I was thinking about data archival the other day because David Hagan was telling me about one time when he spoke to a group of librarians and told them to expect a data gap starting in 1950 and extending until we get serious about data preservation. According to David, the time when we stopped being able to save data was in the 50’s because xerography (which is the same as laser-printer technology) came into existence then. All other data archival techniques (magnetic storage on tape or disk, recordable CD’s, etc) are inferior to toner pressed onto paper, which is itself inferior to ink soaked into paper fibers. And, come to think of it, ink on paper is inferior to marks on clay tablets — though ink on paper has proven to be stable enough, since we use knowledge today gleaned from papyrus scrolls from thousands of years ago.
So this thread popped up on Slashdot, and made me think about it again.
Let’s go back to marks on clay for a second. Why are they the best data archival we know of? Because they are information storage in a physical arrangement of a chemically stable material. The key to data longevity is to recognize these two things, I think:
- Data is stored by arranging some physical quantity in a measurable way
- The longevity of the data is related to the stability of the physical quantity
A few observations:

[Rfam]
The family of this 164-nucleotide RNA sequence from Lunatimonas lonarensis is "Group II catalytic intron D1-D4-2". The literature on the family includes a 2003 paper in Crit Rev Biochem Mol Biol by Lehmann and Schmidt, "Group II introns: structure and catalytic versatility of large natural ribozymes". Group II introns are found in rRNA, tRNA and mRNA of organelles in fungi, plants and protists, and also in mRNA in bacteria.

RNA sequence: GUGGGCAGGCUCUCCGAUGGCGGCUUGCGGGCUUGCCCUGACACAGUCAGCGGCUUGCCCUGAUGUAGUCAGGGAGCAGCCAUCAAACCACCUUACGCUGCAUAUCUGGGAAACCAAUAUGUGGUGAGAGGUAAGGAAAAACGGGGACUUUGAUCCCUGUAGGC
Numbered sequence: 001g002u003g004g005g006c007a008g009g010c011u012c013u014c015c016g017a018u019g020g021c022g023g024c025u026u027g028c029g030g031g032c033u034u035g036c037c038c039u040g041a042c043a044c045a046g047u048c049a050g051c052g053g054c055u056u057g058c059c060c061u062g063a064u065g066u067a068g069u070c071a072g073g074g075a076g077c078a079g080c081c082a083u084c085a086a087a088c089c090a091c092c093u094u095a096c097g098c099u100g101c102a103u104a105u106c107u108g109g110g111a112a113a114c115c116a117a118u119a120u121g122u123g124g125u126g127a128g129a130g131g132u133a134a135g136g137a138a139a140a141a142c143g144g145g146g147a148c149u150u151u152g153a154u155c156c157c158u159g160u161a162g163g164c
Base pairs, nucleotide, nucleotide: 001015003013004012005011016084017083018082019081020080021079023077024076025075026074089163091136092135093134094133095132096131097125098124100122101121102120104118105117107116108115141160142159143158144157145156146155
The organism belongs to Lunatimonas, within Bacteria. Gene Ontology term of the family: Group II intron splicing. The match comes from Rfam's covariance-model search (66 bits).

- The cost of data storage is related to the economics of the physical quantity used to represent the data, and the logistics of moving it past a reader. Magnetic spots on spinning platters = cheap; holes in paper = expensive.
- The digital era has been dominated by people reducing the cost (and a related dimension, size) of the physical quantity being manipulated to store data, by trading off longevity of the data itself.
So taking all that into consideration, it seems to me to way to solve the data longevity problem is to put the necessary research into reducing the costs and storage density on a stable medium.
And where do you find funding for research like that? Three places come to mind: fundamental research done by universities with government funding, and foundation funding for work that relates to their vision, and venture capital to productize something that’s theoretically possible, but not yet a proven business.
People interested in this kind of thinking would also be interested in the Long Now Foundation. And I wonder if the Long Now Foundation would be interested in finding a cost-reduced, stable data store?
As for the vulture capitalists… what kind of business could be made from this opportunity? What if I made and operated the equipment to make archival an medium that took the form of “data artifacts”? I think I should I operate it as a manufacturing plant, taking data in and returning to the user the artifact with the data stored on/in it in a stable form. That lets me amortize the cost of my equipment across lots of data artifacts, which is good for the end-user as well. With the factory approach, there would be a fundamental question of data security, which would be easy to manage with open source (and thus transparent) encryption techniques. But the nice thing about the factory is that it would leave the safe storage of the artifacts in the hands of the customer. I don’t want to be on the hook for storing their data, and they don’t want to be paying rent to me to do it. Though there are lots of companies that currently pay rent to Iron Mountain to store physical artifacts of questionable value (hard disks are about the last place you should put data you want to ever see again *).